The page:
- Employers have held growth in the average per-employee cost of health benefits to about 3% annually.
- Comcast health care costs are increasing by about 1 percent a year, well below the 3 percent average of other large employers and below general inflation.
- Their model is based on providing employees support and assistance in making the right health care decisions for themselves and their families.
- Other employers are focusing more attention on unsatisfying hospitals and doctors.
- Employers, including that Amazon-Berkshire-JPMorgan alliance, are increasingly unhappy with the nation’s health care systems.
Amazon, JP Morgan Chase, and Comcast al have one thing in common: they are dealing with high health care costs for employees and want to reduce this expense. The best way? Don’t wait for insurers. Take on health care costs by providing employees with better health management tools and eventually take on PBM’s in negotiating prices with drug companies.
According to the NY Times “Comcast, which spends roughly $1.3 billion a year on health care for its 225,000 employees and families, has steered away from some of the traditional methods other companies impose to contain medical expenses. It rejected the popular corporate tack of getting employees to shoulder more of the rising costs — high-deductible plans, a mechanism that is notorious for discouraging people to seek medical help”.
People who jumped the gun and thought Amazon was getting into health care didn’t understand that what Amazon wants to do is provide health care for THEIR employees. Amazon now employs 566,000 people worldwide, so even little cost reductions can mean a lot to their bottom line.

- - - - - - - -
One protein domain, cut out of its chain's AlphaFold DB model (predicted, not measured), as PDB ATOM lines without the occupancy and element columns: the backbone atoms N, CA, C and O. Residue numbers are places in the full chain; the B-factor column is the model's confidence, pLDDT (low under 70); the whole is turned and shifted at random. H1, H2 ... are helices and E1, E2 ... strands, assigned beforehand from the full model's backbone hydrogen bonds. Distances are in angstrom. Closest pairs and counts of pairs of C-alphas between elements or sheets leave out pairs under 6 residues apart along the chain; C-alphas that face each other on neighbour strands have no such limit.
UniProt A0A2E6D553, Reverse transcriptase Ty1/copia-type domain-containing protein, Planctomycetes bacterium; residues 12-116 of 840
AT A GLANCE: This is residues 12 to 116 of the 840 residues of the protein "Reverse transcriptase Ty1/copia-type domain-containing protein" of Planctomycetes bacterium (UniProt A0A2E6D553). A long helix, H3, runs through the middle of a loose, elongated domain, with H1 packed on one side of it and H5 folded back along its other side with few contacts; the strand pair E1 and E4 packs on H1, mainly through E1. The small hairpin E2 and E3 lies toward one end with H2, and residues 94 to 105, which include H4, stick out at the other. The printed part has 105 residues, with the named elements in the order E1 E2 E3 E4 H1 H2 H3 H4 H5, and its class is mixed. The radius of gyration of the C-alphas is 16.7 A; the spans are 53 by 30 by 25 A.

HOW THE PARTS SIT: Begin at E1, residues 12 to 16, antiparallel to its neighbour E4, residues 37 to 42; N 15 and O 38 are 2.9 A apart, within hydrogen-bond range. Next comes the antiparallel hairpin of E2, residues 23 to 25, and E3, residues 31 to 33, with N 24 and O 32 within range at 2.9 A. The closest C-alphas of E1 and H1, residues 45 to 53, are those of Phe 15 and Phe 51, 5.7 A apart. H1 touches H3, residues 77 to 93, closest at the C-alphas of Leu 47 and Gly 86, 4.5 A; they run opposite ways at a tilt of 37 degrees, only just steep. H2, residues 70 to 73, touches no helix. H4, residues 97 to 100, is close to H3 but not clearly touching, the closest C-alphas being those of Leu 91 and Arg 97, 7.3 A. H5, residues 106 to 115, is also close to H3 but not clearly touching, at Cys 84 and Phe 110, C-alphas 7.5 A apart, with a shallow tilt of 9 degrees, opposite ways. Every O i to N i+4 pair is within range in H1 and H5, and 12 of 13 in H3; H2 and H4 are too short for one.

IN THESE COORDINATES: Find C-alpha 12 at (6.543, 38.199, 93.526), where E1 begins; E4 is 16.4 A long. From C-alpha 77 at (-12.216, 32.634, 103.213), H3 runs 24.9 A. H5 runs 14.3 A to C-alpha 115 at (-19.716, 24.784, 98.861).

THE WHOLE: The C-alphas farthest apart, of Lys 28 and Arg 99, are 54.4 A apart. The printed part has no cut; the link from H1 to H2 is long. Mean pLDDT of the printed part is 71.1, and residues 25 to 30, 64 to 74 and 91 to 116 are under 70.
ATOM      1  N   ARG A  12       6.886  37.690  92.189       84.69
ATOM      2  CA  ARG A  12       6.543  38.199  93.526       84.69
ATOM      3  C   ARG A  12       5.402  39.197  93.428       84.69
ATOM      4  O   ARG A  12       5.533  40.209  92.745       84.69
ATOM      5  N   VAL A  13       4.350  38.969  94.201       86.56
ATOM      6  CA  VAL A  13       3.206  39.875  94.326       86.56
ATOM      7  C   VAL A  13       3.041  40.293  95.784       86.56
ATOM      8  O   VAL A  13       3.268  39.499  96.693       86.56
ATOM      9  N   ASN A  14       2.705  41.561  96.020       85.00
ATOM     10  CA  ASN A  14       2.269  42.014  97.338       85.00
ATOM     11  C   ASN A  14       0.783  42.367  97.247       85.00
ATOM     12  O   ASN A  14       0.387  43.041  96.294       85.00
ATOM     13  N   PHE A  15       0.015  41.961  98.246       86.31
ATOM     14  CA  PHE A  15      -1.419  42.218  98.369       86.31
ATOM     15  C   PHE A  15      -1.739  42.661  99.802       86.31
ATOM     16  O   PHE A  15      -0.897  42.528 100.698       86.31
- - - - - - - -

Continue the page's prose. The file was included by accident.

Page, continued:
Imagine, if you will, a huge employer like Amazon or Comcast is negotiating directly with drug companies and cutting out drug middlemen like PBM’s. It’s already happening as Amazon is hiring their own people for an internal PBM.
Today, large, self-insured employers are demonstrating how health acre savings goals can be met. Employers are improving the consumer healthcare experience, driving better health outcomes for their employee and member populations, and achieving substantial health care cost savings per year.
In some cases it means steering employees away from unnecessary procedures such as MRI’s or even minor surgery. Wal*Mart has even partnered with the Mayo Clinic to help employees with consistent health issues.
Will these companies bypass PBM’s? Yes. Corporations see PBM’s as too profitable at their expense. By bringing a PBM’s function in house they could save millions of dollars and that is the sound they like to hear. In short, they are tired of waiting for disruption and are out to disrupt an industry that has too many hands in the patient’s pocket.